The Financial Ombudsman Service (FOS) has instructed an adviser to refund £4,250 to a client, after finding that the adviser had failed to be transparent over what he was entitled to expect in return for paying an ongoing service charge.
The central concern of Mr W’s initial complaint was that his adviser failed to make him aware of the existence of ongoing service charges when advice was given to switch his pension to another provider.
The FOS rejected this assertion, saying that the adviser had provided sufficiently clear information regarding the existence of ongoing charges. However, the independent complaints adjudication body still found in favour of Mr W, saying that his adviser failed to fully explain the level of ongoing service that was available.
One of the key reasons that ombudsman Ivor Graham reached this decision was that the adviser had used the potentially confusing term ‘external investment charge’, instead of the normal terminology of ‘ongoing advice charge’.
The adviser said that the services available to Mr W, should he have chosen to use them, included:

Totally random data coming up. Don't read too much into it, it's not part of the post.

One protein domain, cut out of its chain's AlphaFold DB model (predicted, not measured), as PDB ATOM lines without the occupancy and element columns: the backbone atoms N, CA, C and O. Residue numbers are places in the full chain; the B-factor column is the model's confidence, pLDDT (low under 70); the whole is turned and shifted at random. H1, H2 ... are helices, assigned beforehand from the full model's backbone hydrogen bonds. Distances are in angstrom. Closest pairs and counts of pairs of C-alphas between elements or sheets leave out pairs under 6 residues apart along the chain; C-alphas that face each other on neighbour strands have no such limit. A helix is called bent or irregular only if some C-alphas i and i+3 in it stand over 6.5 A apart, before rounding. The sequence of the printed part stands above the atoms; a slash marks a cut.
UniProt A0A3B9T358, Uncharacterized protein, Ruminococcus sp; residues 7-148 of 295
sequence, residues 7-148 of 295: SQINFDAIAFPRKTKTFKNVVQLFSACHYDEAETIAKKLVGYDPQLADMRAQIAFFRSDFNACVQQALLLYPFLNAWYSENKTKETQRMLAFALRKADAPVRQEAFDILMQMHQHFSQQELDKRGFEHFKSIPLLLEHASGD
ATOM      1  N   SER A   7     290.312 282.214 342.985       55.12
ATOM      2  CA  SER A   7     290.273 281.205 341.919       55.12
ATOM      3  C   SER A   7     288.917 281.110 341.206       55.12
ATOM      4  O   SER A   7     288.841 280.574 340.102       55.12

- An unlimited number of face-to-face conversations with his adviser
- Unlimited telephone conversations with the adviser
- Use of tools made available by the pension provider, including a pension review service, an at retirement tool and a risk profiler
However, Mr W argued that he did not use these services as he was confused as to what was available to him.
In his published decision, Mr Graham said:
“I uphold this complaint and I direct [ADVISER NAME] to recompense Mr W.
“I am satisfied that [ADVISER NAME] gave Mr W information about both the initial and ongoing charges. Furthermore, I have seen nothing to support the view that the advice was unsuitable.
“However, the investigator identified that there was some confusion on the level of service which would be provided as a result of Mr W paying the ongoing charges. It seems Mr W didn’t make use of these services and that may have been as a result of the confusion in the terminology used e.g. ‘external investment charge’ rather than ongoing advice charge.
“So, while I don’t believe Mr W wasn’t told about the charges I don’t think he was necessarily aware of what these were for.”
This case illustrates the importance of being totally transparent with clients about exactly what the adviser will provide in return for any fee paid by a client.
The information shown in this article was correct at the time of publication. Articles are not routinely reviewed and as such are not updated. Please be aware the facts, circumstances or legal position may change after publication of the article